The first step toward exit
ECB (European Central Bank) President Mario Draghi in his speech on the June 27 said that the ECB may have to change its policy to keep the central bank’s accommodative stance unchanged. This was an attempt by Draghi to cool market expectations of a tightening policy from the ECB, as the previous statement from him after the ECB meeting on June 7 signaled a cautious exit from the current quantitative easing program.
The ECB’s statement highlighted the favorable balance of risks and markets as a reason that the central bank would be slowly inching toward an exit from its quantitative easing program.
European markets (VGK) (EZU) were quick to pick up on the hints. European Bond Markets (IGOV) witnessed some selling off after these comments, as tightening from the ECB would lead to higher yields and lower bond prices.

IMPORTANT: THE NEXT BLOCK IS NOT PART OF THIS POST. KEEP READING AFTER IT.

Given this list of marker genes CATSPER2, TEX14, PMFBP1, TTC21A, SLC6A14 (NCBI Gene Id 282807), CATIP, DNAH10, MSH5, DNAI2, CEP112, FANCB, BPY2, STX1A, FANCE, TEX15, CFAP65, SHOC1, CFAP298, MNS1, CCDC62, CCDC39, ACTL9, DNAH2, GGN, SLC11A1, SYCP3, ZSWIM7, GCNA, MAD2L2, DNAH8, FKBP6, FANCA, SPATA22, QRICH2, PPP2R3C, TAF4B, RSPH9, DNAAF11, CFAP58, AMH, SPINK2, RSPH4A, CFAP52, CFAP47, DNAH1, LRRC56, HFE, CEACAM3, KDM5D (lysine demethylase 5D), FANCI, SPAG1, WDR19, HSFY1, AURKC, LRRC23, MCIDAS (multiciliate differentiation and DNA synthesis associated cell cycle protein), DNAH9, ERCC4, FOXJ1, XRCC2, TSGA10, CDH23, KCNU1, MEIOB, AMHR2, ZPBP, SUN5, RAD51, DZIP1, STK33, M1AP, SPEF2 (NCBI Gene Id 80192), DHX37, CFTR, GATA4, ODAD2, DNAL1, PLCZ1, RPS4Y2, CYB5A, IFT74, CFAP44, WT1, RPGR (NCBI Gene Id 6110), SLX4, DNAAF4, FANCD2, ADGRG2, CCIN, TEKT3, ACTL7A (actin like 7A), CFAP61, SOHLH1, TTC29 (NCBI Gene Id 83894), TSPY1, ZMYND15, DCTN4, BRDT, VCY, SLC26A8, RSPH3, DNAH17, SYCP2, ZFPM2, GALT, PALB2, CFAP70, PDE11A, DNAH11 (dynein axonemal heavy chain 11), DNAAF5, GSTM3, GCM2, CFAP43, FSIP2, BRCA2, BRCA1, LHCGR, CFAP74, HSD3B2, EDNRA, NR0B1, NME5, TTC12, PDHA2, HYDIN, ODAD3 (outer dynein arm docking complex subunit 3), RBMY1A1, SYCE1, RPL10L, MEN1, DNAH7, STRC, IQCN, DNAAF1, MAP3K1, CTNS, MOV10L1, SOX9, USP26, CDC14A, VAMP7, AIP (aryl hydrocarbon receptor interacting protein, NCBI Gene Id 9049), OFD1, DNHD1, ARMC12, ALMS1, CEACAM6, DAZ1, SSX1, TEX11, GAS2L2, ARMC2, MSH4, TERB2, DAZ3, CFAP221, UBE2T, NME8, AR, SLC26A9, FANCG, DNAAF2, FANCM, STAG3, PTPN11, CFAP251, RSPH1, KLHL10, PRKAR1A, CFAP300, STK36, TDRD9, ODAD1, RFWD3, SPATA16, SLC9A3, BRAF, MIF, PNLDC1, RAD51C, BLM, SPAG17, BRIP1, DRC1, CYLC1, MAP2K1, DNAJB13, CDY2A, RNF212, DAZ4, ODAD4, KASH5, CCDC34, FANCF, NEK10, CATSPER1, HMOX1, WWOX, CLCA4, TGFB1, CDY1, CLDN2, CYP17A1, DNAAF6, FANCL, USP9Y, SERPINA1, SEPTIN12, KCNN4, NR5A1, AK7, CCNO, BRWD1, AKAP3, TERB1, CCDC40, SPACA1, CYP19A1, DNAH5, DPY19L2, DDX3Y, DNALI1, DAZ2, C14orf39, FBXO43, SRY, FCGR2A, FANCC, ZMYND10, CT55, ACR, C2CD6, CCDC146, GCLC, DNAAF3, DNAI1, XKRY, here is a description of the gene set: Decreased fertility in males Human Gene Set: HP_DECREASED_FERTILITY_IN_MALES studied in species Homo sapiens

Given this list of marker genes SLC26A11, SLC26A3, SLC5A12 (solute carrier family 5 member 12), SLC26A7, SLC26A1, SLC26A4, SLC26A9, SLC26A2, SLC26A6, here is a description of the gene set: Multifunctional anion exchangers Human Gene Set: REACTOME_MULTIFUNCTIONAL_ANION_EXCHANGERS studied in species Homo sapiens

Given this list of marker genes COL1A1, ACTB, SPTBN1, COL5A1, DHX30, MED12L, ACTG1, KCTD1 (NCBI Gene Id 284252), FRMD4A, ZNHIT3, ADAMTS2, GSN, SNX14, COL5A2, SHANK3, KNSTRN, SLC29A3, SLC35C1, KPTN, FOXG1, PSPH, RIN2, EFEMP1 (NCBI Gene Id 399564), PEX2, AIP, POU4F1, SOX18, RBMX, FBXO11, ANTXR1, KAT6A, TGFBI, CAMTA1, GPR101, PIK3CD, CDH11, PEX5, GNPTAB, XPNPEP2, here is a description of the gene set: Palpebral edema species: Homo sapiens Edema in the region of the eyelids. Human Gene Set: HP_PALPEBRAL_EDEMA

The euro (FXE), on the other hand, rallied to a fresh one-year high of ~1.144 on June 29. The prospect of monetary tightening or a rate hike from the ECB, improving economic conditions, and a stable political scenario in the Eurozone is leading to increased bets on further appreciation of the euro against the US dollar (UUP) among other major EU trading partners.
Did markets misread Draghi’s message?
Is this enthusiasm justified? The sharp rise in the euro and the fall in bonds reflect a belief among investors that the ECB will tighten its monetary policy in the months ahead. But the ECB has tried to talk down this enthusiasm by saying that Draghi’s comments have been misjudged.
In this series, we’ll analyze comments from key members of the ECB as well as the surprise turn of events at the Bank of England.